The annus horribilis of Rugby Australia continued after New Zealand hosted the Women's World Cup in 2021 in Dublin. New Zealand beat Australia 25-17, despite a late-throwing head by female rugby Jilly Collins, CEO Raelene Castle and president Cameron Clyne to the 42-member Rugby World board.
Rugby Australia was confident in securing the rights to become the first country in the southern hemisphere to host the tournament after securing $ 10 million in government funding – $ 7 million more than promised to New Zealand.
Despite winning the support of England, Ireland, Scotland and Wales, New Zealand, which is the current world champion in men's and women's games, has won the votes of nations and countries in the southern hemisphere that will not have a team in the competition. tournament.
"It's very disappointing, we really put our best foot forward and the support we got from NSW and the federal government was really exceptional," said Castle. "We put an attractive case and the presentation went well, but unfortunately we did not receive the votes on the day.
"The feedback was that our presentation and course were excellent and it was a race in the neck and neck. But there is no doubt that black ferns with their [on field] success influenced the outcome on the day. "
Steve Tew, CEO of New Jersey Rugby, also praised the Australian offer. "It's not very common to compete with Australia and we think it's unfair to win, but today was a day that could have been anyway," said Tew. "They had a very strong offer."
World Rugby president Bill Beaumont said he felt the decision was an international recognition for New Zealand's rugby obsession.
"It almost looked like the tournament was coming home when it was awarded to New Zealand," said Beaumont. "If I were a Kiwi, I think I would go home now.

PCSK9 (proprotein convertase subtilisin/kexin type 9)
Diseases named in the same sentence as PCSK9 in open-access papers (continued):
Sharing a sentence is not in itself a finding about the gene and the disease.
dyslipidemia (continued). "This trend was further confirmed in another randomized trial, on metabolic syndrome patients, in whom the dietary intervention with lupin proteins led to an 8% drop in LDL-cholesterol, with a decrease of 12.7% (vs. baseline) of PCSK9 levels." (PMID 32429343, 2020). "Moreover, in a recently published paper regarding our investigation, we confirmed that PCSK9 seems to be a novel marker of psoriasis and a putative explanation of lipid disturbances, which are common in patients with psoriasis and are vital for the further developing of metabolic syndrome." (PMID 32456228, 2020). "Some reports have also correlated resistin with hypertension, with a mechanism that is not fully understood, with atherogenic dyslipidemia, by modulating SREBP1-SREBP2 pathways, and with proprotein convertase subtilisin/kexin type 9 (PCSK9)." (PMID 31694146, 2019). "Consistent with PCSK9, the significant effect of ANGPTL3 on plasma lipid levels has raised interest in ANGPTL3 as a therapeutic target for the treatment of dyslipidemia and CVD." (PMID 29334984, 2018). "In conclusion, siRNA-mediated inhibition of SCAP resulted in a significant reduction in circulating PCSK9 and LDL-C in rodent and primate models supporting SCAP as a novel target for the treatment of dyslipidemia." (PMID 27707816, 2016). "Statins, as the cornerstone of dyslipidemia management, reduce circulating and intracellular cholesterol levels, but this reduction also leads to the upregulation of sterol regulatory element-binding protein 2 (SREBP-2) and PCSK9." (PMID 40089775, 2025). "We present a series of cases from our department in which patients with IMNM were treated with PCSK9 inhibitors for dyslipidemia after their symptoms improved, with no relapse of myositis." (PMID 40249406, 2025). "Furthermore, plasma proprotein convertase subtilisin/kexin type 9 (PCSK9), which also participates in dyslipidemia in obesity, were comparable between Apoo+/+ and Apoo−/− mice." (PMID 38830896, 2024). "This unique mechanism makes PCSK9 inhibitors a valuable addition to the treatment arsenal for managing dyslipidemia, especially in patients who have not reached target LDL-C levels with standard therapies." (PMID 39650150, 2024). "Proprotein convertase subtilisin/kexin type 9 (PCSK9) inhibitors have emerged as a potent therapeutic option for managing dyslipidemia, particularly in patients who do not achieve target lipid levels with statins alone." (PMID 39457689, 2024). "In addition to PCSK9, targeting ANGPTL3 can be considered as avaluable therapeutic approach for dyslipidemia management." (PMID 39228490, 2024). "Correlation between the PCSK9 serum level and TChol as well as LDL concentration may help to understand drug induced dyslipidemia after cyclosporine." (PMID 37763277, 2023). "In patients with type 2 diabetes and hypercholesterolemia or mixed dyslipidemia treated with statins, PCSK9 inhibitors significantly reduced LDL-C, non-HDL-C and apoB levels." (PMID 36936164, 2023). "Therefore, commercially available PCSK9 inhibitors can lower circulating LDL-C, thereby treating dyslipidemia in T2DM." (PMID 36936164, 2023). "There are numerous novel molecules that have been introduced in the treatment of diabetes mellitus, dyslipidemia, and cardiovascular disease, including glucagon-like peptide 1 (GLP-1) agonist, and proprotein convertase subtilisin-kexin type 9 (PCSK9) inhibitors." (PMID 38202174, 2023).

"All members of the World Rugby Council would have a fully documented assessment of the two proposals. So it was only a matter of fine-tuning and that small parts were enthusiastic and this is what obviously the New Zealanders did very well. "
Despite the blow, Castle insisted that RA's commitment to women's rugby remains strong and attention will now be turned to securing the men's event in 2027.
"It does not change anything in terms of developing our Wallroos, it just means we want to play at home and have to cross Tasman to win the World Cup," said Castle.
"It's a great opportunity, it's in our time zone. It's a great opportunity for the players' families to meet with New Zealand to watch them. We have already said that we are looking forward to hosting the Men's World Cup in 2027, so our whole focus moves to that now. "
New Zealand Prime Minister Jacinda Ardern said it was a proud moment for fans of kiwis and rugby around the world.
"I am very excited about the event being held here. New Zealand is home to women's rugby, the Black Ferns captured our imagination again when they won their fifth World Cup title last year, and our whole country will be behind the tournament and all participating teams in 2021. "